Feeding the Four and a half bellies

....and anyone else who happens to be stopping by.....
In order to put the challenge into context, maybe it would be useful to know a little about our daily routines, dull and imperfect though they may be.  

This is a monotonous feast, I find, which we jazz up for high days and holidays. But nobody is functioning at full throttle at this time in the morning, and so on most week days it is the same old same old fruit, juice, cereal and toast.  But at least I know we have all had at least two of our five a days by the end of this meal. Infact when I forget to serve fruit at the start of breakfast, either Maths Geek or The Noble Knight will usually yell "We need to start with fruit!".  Such creatures of habit...

On weekdays Maths Geek and The Noble Knight have a school dinner and I provide Princess Baby with a hot meal, so their evening meal can be light. Mrs Doubtfire is a sandwiches-to-work man, which I insist he makes himself. I have enough bellies to feed don't I? I am lucky that my work provides a hot meal, and when I am at home I join in with what ever Princess Baby eats. 

We enjoy fruit, toast and yummy toppings, raw vegetables, cheese and biscuits and the occasional treat from the oven or the bakers if we are feeling lazy. After school Maths Geek and The Noble Knight are ravenous and need a substantial snack, a milk drink and a very early supper.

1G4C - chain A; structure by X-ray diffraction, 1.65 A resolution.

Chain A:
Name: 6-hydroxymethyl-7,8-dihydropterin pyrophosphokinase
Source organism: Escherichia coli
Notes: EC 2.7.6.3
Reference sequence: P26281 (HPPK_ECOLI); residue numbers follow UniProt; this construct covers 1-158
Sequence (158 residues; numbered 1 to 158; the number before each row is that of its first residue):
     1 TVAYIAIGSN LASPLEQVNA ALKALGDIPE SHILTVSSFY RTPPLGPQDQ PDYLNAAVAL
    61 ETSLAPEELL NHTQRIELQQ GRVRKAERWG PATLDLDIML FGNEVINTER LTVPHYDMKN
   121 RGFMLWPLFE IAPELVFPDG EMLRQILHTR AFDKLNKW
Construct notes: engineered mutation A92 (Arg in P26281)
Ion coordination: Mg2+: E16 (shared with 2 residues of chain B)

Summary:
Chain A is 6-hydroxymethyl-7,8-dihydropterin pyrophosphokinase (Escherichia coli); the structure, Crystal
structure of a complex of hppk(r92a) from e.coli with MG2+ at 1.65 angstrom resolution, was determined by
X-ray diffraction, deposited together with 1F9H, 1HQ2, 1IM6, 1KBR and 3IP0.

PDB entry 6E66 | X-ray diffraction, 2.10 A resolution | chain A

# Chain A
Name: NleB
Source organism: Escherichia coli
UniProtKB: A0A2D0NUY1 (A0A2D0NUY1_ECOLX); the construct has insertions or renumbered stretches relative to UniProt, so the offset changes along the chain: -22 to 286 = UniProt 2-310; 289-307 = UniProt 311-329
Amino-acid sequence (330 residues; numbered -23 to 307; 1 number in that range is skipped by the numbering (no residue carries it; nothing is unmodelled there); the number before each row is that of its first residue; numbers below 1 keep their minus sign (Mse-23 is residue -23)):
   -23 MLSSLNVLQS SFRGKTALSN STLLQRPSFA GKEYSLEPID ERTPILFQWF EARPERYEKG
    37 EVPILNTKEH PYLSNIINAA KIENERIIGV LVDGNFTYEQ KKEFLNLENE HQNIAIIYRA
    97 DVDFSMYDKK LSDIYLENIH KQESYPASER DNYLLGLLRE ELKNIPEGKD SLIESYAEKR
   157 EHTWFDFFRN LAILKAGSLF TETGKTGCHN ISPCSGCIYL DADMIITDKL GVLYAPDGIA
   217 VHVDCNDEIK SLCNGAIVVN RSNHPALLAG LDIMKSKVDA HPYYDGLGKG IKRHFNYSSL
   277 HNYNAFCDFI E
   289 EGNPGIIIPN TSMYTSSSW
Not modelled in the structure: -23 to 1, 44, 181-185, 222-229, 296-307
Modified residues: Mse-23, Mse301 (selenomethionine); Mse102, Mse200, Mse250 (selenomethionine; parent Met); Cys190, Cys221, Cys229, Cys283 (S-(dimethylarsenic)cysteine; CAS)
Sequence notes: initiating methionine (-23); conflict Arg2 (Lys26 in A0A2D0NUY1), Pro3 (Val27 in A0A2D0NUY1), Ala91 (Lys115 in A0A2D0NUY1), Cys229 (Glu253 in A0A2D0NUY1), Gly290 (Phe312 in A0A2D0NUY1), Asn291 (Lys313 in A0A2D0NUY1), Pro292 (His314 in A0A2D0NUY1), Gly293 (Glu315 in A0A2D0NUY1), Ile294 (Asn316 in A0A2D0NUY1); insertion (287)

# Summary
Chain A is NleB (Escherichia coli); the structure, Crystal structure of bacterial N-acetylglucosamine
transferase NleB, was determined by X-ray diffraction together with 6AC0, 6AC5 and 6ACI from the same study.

Evening meal
We are torn between the joys of eating as a family and Mrs Doubtfire and I snuggling in with a cosy meal for two.  On week days it is usually too late for the children to stay up to eat with us, and in any event, I think it is important for Mrs Doubtfire and me to have time as a couple.    By the early evening the children are usually tired, and they prefer to eat more "nursery food" which is easy to eat with a spoon and easy to chew on.  Luckily though we have three very good eaters in Maths Geek, The Noble Knight and Princess Baby, and they also love trying out left over what-ever-the-grown-ups-ate-last-night, particularly if we have had a dinner party. This means that although I am catering two evening meals on most nights, one of these meals only involves heating up left overs or a very simple fix like eggs. Pudding is mostly fruit and/ or yoghurt (not in little pots, as this increases waste, and there is no need for "children's" yoghurts, which can be expensive), but I sometimes serve up semolina or rice pudding if I have the energy and have thought about it.  

Often, I try to have Mrs Doubtfire and my evening meal cooked or nearly cooked in the morning, when I have more energy, so that I can concentrate on chatting and drinking wine after the palaver that bathing, reading to and putting to bed three children involves.  Drinking wine while organising the meal is a lovely way to unwind and catch up with the day's events.

The weekly family Sunday roast is a must do, and this is where we participate in eating as a family and talking about the world all together.  I always ensure there is a good pudding as well to enjoy.    

Feeding the five thousand
We like to invite our friends to eat with us, and the extra money spent on food is definitely off set by the numerous occasions we go out for a meal to friends' houses or go and stay with our parents.  

Copyright: Dinner Lady 2011